Programmatic advertising allows tech companies and marketers to reach customers in new ways, quickly, and at scale. And without a doubt, it’s become one of the most indispensable tools to target the right audience.
But, at the end of the day, we need to understand that consumers come first, which is why we should be driven to do what’s best for them.
In this episode of Infutor’s Identity Revolution podcast, our host Cory Davis welcomes Katherine Strieder, the Global Chief Product Officer at MiQ, a programmatic media partner for marketers and agencies. They talk about the power of programmatic advertising, how MiQ helps their clients stand out in a saturated market, and the biggest changes in AdTech over the years.
- Name: Katherine Strieder
- What she does: She’s the Global Chief Product Officer at MiQ, a programmatic media partner for marketers and agencies.
- Company: MiQ
- Key Quote: “For me, ultimately, if you’re thinking about the consumer and the best interest of the consumer, in the end, you are not going to make the wrong decision.”
- Where to find Katherine: LinkedIn
- Always put the consumer first. If you want to make the most out of programmatic advertising, you have to be consumer-driven. Katherine says, “The sky’s the limit. I think the key is to push ourselves to a higher standard, and I’m hearing and seeing a lot more of that now than I was ten years ago. I hope it’s coming from a good place. For me, ultimately, if you’re thinking about the consumer and their best interest, in the end, you are not going to make the wrong decision.”
- Platforms, people, and partnerships. MiQ is a programmatic media partner for marketers and agencies. Katherine explains the company’s main offering. “The way we talk about the value we offer is that we say it’s platforms, people, and partnerships. So if you need access to some cool platform or even something white labeled to convince your customers that you’re a genius, we can offer that. We can do everything for you if you want, […] it’s like we’re your personal shopper. And then present it to you at the end, or if you want us to be a partner in it, we can do that as well. And then the partnership piece is becoming more and more important because as identity evolves and more brands become smarter about how to use their data, all of that has to be merged into this world.”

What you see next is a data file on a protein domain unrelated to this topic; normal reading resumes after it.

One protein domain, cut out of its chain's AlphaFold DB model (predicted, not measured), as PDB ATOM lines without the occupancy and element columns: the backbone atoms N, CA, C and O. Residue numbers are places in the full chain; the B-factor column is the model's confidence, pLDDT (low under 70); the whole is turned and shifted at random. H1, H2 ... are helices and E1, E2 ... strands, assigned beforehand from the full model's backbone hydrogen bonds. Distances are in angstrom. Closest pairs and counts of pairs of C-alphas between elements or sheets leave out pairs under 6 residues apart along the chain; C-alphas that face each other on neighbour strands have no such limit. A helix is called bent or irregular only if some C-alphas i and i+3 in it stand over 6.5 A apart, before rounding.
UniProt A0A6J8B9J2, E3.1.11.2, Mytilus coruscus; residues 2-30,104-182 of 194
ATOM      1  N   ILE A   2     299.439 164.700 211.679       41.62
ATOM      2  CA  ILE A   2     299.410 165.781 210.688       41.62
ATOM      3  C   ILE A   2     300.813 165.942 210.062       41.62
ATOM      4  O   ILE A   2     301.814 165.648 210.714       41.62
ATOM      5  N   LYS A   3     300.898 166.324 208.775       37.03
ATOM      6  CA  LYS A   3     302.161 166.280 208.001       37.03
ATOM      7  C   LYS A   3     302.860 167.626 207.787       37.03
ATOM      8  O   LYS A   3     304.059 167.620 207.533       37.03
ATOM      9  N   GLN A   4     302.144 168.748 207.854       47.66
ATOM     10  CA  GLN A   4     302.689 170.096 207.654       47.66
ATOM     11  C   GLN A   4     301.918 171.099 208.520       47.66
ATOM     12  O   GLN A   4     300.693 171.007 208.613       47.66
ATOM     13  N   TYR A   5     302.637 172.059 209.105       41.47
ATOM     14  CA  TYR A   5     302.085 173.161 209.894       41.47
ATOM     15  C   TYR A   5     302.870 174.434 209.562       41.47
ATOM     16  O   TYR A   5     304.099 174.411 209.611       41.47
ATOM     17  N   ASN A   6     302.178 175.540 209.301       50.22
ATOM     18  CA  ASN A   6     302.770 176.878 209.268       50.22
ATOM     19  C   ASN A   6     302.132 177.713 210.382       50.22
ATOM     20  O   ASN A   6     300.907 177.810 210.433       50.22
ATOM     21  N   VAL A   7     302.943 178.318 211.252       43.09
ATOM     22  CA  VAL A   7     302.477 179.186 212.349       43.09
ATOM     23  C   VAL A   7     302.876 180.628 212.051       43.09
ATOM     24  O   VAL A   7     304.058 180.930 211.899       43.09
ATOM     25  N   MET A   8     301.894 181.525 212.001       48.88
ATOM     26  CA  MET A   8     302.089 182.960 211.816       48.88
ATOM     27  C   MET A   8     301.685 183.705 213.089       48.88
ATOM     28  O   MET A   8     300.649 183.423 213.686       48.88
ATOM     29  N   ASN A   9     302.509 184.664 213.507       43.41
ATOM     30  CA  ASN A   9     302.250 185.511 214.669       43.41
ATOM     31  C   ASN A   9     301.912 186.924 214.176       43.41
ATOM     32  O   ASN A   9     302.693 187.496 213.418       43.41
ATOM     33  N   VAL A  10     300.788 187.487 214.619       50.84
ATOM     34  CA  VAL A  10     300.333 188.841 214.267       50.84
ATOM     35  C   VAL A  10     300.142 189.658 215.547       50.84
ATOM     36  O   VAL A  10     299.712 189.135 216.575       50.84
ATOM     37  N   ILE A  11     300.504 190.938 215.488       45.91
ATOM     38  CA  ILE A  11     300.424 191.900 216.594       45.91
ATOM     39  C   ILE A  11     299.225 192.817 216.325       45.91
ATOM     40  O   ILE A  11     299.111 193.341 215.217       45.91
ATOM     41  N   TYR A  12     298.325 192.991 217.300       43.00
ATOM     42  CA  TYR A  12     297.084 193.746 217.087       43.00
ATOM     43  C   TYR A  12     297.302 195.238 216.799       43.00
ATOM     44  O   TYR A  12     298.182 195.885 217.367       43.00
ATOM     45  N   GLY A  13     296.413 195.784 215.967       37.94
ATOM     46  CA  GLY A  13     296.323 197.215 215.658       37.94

- How has the AdTech space changed over the years? With almost 20 years of experience in the field, Katherine has been in the front row for all the changes and innovations. She talks about the major shift that has happened over the years. “It is its own sort of medium by which people express themselves and exchange information, both in a good and bad way. I was watching the recent documentary series about Andy Warhol on Netflix, but they were talking about what he did with print and then with TV and how he sort of got it and how it was really sort of subversive and interesting. And they were just like, ‘I can’t imagine what it would have been like if he’d been around for the internet and what he would have done.’ So, the sky’s the limit.”
Put yourself in your consumer’s shoes
“I learned how to adapt to pitching in very different environments and to figure out what would work for this customer. But one thing that stood out to me was that as a young product manager, I was very passionate about what I thought was the right thing to do, and sometimes, my smartest customers disagreed with me and with each other. So I really felt like I needed to have the experience of being a customer, and that’s why I went to Viacom.”
Becoming a part of the huge change in the market
“From there, I sort of held my nose and went into programmatic because they knew automation was the future. Being the sort of social activist that I was, I looked at programmatic as it existed. And I was like, ‘This is going to need to get cleaned up and repositioned to focus on consumers and marketers.’ But I was beginning to see that happening. I wanted to be part of that change, and I think that change is happening.”
The impact of media platforms
“In some of the early days, companies like Meta, etc., talked about themselves and thought about themselves just as platforms. And I think it’s understandable because the people running them were very young. They probably had education primarily based on engineering. They hadn’t studied social history. So, they didn’t necessarily realize the impact creating this whole new world globally could potentially have for good or for bad. […] I think that sort of adherence to ‘we’re just a platform, and we don’t have any control over what people do with us’ is shifting.”
[11:52] “What’s really exciting is that as we move into VR and shopping being in VR and all of that — it’s all consumer-driven, which is the way I think it should be. And then marketers and those of us who are aiding marketers and creating automated biteable environments — we’ve got to figure out how to do that in a way that consumers like, which, I think, is the way it always should be.”
[11:33] “There’s a lot of new technology that enables different attributes and different capabilities to be measured. And the whole streaming world is in its infancy, or still in its early innings. So a lot of the shaping of the industries is happening right now.”
[29:30] “My kids and I do research together, but to me, it’s kind of fun because they’re totally frank, and they have fresh eyes. So they’ll tell me if they think something is crap, and for us, that’s kind of a fun exercise.”